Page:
S. P. Thamilselvan
Tamil Tigers political leader
Saturday 03 November 2007
S.P. Thamilselvan, guerrilla leader: born Chavakacheri, Sri Lanka 1967; married (one son, one daughter); died Kilinochchi, Sri Lanka 2 November 2007.
In October 2006, when talks in Geneva between the Tamil Tigers and the Sri Lankan government broke down, a journalist asked S.P. Thamilselvan whether the Tamil people had been given any hope by the discussions. The head of the Tamil delegation was to the point: "We ourselves are not hopeful, [so] how can the people be?"
In recent years, Thamilselvan had been the international face of the struggle by the rebels, known as the Liberation Tigers of Tamil Eelam or (LTTE) or Tamil Tigers, as they fought for a homeland in Sri Lanka. With the group's leader, Velupillai Prabhakaran, declining to appear in public, Thamilselvan was one of the points of contact for a conflict that has taken an estimated 70,000 lives. On 2 November, he, too, became one of its victims when he was killed during a Sri Lankan air -force bombardment.
Thamilselvan joined the armed struggle in 1983 as fighting broke out between the rebels and the government forces. He took part in several military operations in north Sri Lanka, including an abortive bid to storm the Elephant Base camp in 1992 and the battles in Pooneryn. But he was wounded in both the stomach and the leg and had to refrain from any further active military service.
Many observers saw Thamilselvan as a moderate, but earlier this summer he told reporters that the rebels were prepared to launch major attacks on both military and economic targets to try to cripple the country's economy. "Let the Tamil people live in their traditional homeland," he said in an interview in Kilinochchi, the rebels' de facto headquarters. "Leave the Tamil people without any military occupation or persecution. That will be the day there is no war."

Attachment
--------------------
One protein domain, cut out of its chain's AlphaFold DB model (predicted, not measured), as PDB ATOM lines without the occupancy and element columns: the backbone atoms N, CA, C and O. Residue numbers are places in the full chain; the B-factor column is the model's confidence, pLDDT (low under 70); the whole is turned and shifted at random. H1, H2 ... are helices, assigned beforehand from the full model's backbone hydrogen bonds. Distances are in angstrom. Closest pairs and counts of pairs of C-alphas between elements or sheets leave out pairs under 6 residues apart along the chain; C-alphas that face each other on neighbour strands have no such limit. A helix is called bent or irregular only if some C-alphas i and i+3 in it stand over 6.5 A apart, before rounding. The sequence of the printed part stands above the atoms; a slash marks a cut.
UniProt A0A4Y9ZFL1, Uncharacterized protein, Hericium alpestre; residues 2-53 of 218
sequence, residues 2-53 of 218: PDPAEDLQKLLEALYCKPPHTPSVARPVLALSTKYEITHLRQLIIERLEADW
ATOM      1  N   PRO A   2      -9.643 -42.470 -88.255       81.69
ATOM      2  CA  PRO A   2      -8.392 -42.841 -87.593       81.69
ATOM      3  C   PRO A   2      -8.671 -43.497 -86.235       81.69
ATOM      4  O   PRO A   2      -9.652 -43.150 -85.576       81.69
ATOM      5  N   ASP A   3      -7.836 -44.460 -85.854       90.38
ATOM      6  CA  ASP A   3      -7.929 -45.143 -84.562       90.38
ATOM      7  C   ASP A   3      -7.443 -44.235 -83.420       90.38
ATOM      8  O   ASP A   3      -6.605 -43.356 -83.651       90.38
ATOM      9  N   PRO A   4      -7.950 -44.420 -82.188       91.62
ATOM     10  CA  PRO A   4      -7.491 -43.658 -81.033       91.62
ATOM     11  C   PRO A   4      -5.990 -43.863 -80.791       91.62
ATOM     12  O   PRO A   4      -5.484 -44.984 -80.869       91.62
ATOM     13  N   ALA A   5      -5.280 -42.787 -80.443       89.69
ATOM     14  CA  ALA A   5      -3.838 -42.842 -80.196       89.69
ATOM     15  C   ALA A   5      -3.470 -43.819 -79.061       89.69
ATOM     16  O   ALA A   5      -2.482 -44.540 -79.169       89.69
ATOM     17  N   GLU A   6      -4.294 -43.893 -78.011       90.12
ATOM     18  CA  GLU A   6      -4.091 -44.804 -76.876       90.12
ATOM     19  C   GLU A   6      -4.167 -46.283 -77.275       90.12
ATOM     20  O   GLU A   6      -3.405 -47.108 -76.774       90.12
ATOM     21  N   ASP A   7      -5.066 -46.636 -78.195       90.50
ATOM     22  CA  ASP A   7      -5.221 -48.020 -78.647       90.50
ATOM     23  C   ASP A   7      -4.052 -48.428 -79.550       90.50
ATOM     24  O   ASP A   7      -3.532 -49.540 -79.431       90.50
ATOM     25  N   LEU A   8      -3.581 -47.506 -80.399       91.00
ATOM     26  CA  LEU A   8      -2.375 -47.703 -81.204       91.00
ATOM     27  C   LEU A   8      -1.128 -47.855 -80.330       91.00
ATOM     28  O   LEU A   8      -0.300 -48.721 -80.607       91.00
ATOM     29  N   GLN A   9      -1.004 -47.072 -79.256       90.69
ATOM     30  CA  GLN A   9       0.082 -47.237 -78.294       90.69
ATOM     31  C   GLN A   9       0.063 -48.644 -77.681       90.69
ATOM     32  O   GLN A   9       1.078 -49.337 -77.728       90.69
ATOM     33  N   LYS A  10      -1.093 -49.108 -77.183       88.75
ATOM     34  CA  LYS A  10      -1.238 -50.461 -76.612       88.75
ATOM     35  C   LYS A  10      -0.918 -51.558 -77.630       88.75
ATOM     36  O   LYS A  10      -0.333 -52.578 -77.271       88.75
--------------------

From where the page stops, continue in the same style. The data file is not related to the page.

Thamilselvan was born into a humble background and worked originally as a barber, before rising through the LTTE ranks, partly through his association with the Tamil leader, Prabhakaran, for whom he once served as a bodyguard. His wife is a member of the Tigers' women's wing.
In 2001 he was considered of such importance that the Sri Lankan government dispatched its army's Deep Penetration Unit after him; on that occasion he survived the attempt to kill him.
His profile grew during the late 1990s, especially after Norway took an interest in the struggling peace process. When the Tigers' international spokesman, Anton Balasingham, became increasingly ill from kidney problems, Thamilselvan, who was already heading the rebels' political wing, found himself being asked to take a more prominent role as a spokesman – even though he did not speak English. Following Balasingham's death in 2006, Thamilselvan was the Tigers' chief point of contact for the outside world.
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